What We Can Learn From the French
Lindsey Graham is a Republican U.S. Senator from South Carolina. A lawyer with a degree from the University of South Carolina in Columbia, Graham served as an active-duty Air Force lawyer for over six years. In 1994, Graham was elected to the United States House of Representatives from South Carolina's 3rd congressional district. In 2002, upon Senator Strom Thurmond's retirement, Graham was elected to the U.S. Senate.
Since 1995, Graham has continued to serve his country in the U.S. Air Force Reserves and is one of only two U.S. Senators currently serving in the Guard or Reserves. He is a colonel and is assigned as a Senior Instructor at the Air Force JAG School.
Graham serves on six committees in the Senate: Aging, Armed Services, Homeland Security and Governmental Affairs, Judiciary, Budget, and Veterans Affairs.
Question: Why are many environmentalists loath to accept nuclear energy?
Lindsey Graham: Well, I think there’s a mindset from the Chernobyl accident that, you know, nuclear power is verboten. Quite frankly, 80% of the power in France comes from the nuclear industry, surely we can be as bold as the French. There’s a waste disposal problem; the French have a reprocessing system. Secretary Chu, whom I admire greatly in this administration, believes that in the next 10 or 15 years new technology will develop better than reprocessing. So what I’m willing, work with administration to provide a jump start of building nuclear power plants, loan guarantees that will back these plants up, reform the regulatory process, like they do in France, so that we can, you know, really get on with developing power.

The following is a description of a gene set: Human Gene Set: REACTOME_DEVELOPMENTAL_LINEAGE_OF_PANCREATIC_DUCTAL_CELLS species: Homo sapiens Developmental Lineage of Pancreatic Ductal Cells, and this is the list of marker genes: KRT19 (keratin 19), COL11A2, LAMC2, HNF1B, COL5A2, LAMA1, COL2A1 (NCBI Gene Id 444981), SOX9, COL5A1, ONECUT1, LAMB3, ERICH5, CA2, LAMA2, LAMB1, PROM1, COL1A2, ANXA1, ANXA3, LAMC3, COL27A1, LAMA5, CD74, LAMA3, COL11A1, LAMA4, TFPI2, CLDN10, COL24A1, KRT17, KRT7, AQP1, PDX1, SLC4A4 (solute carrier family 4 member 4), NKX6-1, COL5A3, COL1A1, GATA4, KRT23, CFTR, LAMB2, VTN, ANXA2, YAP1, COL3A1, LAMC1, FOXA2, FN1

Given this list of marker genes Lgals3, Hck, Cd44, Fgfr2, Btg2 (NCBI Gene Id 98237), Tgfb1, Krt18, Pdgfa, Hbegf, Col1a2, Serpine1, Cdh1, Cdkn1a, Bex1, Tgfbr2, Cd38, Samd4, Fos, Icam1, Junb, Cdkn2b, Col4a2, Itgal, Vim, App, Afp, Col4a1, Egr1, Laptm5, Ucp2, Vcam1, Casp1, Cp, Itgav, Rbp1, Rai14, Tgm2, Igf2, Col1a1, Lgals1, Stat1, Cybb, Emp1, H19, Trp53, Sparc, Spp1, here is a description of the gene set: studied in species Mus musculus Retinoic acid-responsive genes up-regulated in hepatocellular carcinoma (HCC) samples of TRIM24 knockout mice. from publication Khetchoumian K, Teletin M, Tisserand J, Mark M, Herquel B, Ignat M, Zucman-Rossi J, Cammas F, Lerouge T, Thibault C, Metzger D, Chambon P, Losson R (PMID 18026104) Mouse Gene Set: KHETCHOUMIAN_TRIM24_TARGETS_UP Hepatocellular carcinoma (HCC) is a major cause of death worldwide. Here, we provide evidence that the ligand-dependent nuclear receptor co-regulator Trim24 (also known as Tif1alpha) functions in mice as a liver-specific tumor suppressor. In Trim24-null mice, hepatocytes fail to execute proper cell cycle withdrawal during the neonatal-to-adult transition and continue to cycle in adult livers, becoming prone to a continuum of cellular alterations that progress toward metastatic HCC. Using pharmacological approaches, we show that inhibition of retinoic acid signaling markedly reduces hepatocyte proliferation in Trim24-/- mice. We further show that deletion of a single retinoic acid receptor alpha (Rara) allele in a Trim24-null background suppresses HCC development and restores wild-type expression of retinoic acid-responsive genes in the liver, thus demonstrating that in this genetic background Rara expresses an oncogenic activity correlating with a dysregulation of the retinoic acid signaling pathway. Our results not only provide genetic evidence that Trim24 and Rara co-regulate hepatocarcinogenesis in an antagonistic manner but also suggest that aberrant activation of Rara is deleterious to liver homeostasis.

I understand environmental concerns, but every technology has some downside. I think nuclear power has proven over time to be a safe, reliable form of power. And the good news: it doesn’t emit CO2. The other good news is, it creates a lot of high tech jobs that we need.
And a lot of environmentalists are changing their position. The environmental community, I’ve tried to work on a comprehensive energy bill with Senator Lieberman and Kerry, was pretty practical, quite frankly.
Recorded December 1, 2010
Interviewed by Alicia Menendez
France generates 80 percent of its energy from nuclear power, notes Graham: "Surely we can be as bold as the French."
When adults are challenged to behave like adults, by a child, they can go in one of two directions.
A disturbing interview given by a KGB defector in 1984 describes America of today and outlines four stages of mass brainwashing used by the KGB.
- Bezmenov described this process as "a great brainwashing" which has four basic stages.
- The first stage is called "demoralization" which takes from 15 to 20 years to achieve.
- According to the former KGB agent, that is the minimum number of years it takes to re-educate one generation of students that is normally exposed to the ideology of its country.
When it comes to scientific theory, (or your personal life) be sure to question everything.
- The theories we build to navigate the world, both scientifically and in our personal lives, all contain assumptions. They're a critical part of scientific theory.
- Cognitive psychologist Donald Hoffman urges us to always question those assumptions. In this way, by challenging ourselves, we come to a deeper understanding of the task at hand.
- Historically, humans have come to some of our greatest discoveries by simply questioning assumed information.